4 Essential Personal Finance Tips for People in Their 20s – Trajan King

4 Essential Personal Finance Tips for People in Their 20s

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financial tips young peopleThe internet is full of personal finance tips; however, the most common advice you’ll hear from finance experts and adults close to you is to save and invest early on in life. But, sadly, this advice isn’t often put into action.

A post on CNBC reported on a 2019 financial study which focused on young workers aged 18-29 situated in the U.S. Researchers found that the young people are less likely to have savings, with 42% saying they have nothing stashed away for the future.

This complacency could be attributed to the lack of basic financial literacy among the youth. States are beginning to remedy this by implementing personal finance courses in high school and rolling out basic economics classes. But what exactly do people in their 20s need to know when it comes to managing money?

Here are 4 easy personal finance tips to help you prepare for the future.

Personal Finance Tips: How to Protect Your Money

1. Start Planning for Retirement Early

Retirement might be years away but it pays to start putting away money as soon as possible. To put things into perspective, let’s assume you get a 6% average annual investment return on your savings.

  • If you start saving at 23, you only have to save around $14 a day to be a millionaire by age 67.
  • If you start at 35 , you’d need $30 a day to reach the same amount at 67.

This is the power of compound interest — it allows for exponential growth. An early start complements this principle, because the sooner you start saving, the less principal you’d have to start with to arrive at your target amount in the future.

2. Stick to the 4% Rule

What exactly is the 4% rule? We elaborate on this further in our article on ‘Financial Independence’ that covers some great personal finance tips.

Simply put, save enough so you can live off 4% off of your investments. This rule is derived from The Trinity Study, which reports the effects of a range of nominal and inflation-adjusted withdrawal rates applied monthly.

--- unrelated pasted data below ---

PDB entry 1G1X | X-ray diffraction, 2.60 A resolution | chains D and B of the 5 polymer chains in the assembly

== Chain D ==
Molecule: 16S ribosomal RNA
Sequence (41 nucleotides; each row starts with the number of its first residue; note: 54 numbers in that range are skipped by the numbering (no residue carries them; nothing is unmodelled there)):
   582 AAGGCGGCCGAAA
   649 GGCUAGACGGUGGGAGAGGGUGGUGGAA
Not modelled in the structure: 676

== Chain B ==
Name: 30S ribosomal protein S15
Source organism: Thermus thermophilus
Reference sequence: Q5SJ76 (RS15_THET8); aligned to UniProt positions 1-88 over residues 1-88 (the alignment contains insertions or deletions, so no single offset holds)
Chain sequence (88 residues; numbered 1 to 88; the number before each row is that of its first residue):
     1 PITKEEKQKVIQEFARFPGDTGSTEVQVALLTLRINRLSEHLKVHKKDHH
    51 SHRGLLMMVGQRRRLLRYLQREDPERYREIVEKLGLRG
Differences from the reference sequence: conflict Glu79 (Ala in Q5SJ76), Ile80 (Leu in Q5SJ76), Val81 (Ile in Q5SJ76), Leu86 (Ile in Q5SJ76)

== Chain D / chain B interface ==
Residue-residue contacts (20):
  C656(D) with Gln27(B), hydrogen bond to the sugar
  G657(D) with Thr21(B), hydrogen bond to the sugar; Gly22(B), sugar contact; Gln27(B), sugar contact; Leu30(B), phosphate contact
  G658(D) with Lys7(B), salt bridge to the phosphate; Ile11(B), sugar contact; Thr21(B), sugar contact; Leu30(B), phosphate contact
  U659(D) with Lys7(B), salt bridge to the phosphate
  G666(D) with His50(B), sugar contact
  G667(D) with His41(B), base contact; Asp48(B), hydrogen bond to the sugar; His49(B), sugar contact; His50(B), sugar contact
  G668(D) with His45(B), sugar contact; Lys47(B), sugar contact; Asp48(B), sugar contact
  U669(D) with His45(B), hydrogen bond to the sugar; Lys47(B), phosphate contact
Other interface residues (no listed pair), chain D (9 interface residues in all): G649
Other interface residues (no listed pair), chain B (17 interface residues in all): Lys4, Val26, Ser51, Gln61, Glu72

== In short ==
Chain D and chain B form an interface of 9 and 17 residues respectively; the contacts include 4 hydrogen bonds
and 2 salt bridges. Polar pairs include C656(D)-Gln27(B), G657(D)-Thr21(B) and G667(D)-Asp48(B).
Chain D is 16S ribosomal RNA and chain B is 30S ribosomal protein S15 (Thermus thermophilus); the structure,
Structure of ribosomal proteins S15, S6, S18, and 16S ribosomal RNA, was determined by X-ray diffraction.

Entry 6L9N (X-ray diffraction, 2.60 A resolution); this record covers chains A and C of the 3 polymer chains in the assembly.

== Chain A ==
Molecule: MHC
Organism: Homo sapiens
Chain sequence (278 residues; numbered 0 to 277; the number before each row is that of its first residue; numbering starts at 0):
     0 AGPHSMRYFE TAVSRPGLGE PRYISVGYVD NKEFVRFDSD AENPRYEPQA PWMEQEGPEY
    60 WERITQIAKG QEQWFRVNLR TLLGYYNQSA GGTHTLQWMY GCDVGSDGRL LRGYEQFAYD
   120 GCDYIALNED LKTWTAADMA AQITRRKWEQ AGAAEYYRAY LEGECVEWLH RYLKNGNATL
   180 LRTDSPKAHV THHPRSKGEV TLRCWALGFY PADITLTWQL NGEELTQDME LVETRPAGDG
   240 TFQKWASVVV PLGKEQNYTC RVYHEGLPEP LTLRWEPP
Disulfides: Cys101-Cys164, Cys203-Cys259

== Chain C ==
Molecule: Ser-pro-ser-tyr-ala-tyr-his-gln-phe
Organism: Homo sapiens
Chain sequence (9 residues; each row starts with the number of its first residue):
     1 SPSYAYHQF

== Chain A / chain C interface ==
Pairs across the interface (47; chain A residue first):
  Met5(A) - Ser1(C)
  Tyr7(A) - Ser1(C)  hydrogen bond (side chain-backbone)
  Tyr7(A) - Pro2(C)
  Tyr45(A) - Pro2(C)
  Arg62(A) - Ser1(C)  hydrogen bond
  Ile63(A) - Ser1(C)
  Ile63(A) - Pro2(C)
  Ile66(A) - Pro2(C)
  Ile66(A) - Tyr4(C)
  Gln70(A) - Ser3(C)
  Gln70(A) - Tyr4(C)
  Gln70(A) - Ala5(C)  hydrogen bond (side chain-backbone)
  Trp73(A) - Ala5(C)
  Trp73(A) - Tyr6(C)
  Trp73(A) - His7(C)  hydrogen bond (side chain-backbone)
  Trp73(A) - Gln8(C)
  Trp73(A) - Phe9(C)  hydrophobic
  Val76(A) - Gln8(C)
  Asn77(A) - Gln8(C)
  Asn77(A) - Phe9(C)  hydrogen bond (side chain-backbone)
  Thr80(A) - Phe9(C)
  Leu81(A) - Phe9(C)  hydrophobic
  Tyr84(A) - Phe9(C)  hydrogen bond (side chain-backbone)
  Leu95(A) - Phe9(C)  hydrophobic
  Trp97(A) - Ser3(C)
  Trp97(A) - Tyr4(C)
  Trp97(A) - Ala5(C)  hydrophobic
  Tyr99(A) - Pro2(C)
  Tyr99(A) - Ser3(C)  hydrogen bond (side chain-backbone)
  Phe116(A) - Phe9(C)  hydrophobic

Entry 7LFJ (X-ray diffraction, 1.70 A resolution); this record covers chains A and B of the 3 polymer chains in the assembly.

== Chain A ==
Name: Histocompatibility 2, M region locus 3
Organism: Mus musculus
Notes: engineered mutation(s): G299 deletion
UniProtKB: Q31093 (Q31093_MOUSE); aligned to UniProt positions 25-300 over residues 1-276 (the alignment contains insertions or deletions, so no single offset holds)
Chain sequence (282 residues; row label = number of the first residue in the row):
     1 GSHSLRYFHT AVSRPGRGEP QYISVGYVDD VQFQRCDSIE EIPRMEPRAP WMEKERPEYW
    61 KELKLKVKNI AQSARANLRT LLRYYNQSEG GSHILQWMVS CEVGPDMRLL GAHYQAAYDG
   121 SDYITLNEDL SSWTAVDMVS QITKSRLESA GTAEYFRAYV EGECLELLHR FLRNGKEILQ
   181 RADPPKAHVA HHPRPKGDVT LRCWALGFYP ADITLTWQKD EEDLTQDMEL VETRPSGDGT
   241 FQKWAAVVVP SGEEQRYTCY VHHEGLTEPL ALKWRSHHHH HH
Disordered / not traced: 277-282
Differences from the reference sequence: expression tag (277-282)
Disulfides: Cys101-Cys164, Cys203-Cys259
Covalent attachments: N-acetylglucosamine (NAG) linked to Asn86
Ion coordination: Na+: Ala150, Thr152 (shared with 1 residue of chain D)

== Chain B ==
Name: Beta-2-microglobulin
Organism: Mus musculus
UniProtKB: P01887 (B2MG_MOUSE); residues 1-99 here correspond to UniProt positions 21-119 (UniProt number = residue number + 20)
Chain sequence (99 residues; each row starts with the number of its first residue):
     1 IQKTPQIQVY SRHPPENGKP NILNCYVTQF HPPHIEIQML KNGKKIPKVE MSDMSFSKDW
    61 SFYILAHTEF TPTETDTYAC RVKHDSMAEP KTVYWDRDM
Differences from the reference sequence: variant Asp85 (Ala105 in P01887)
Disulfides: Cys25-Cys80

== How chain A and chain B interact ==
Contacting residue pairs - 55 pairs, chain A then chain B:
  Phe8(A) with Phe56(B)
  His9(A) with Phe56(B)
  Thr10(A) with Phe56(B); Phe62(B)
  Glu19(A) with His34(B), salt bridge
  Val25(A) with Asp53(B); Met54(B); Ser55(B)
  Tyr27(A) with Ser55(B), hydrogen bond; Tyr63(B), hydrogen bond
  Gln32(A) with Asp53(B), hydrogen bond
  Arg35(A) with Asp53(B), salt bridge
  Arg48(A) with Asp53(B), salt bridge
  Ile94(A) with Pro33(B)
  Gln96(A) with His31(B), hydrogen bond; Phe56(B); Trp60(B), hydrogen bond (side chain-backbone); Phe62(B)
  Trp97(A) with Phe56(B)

To put this into numbers, if you make $50,000 now and wish to live on the same amount when you retire, you should accumulate at least $1,250,000 in total.

3. Balance Debt Repayment and Investment Strategies

Once you start earning, you might wonder where you need to put your money. Should you prioritize paying off debts, saving for retirement, or building an emergency fund? The best option is to contribute to all three simultaneously.

There are several factors to consider, according to The Balance’s feature on money allocation. These factors include the debt interest rate, debt amount, and time until retirement.

It’s important to practice discipline when using credit cards but when purchasing using a credit card is necessary, focus on paying back high-interest debts first. You also want to keep your credit under control, otherwise you might be faced with higher interest rates the next time you want to borrow again.

You can pay off the debt aggressively, but never abandon retirement contributions entirely. As mentioned previously, early and consistent investment contributions are the best option.

4. Take Advantage of Free Resources for Financial Management

There are lots of free resources online to help you with financial management which you should take advantage of. Some examples include basic investing courses and webinars.

It’s also useful to keep up to date with sites that are dedicated to personal finance. The how-to guides on AskMoney for budgeting, taxes, and insurance, for example, can help young adults get to grips with these areas of personal finance.

You can get practical articles, such as how to create a working budget for your household and which factors affect your credit rating. Furthermore, stay tuned to Invincible Robots’ content on financial independence, especially if you decide to go into entrepreneurship.

You can also look into free financial apps — Forbes lists 5 useful management apps like the Personal Capital dashboard, which lets you link your various financial accounts. It comes with retirement, cash flow, and investment checkup tools to give you concrete insights on how to grow your money.

As a young adult, you may feel like you’ve got all the time in the world, and setting aside money might feel like more of a restriction than anything else. But instead of seeing responsible financial management as a burden, think about it as a form of self-care — a way to ensure that you’re financially stable and independent in the future.

We hope these personal finance tips will help you. Good luck! For more tips on money visit the Financial Independence section.

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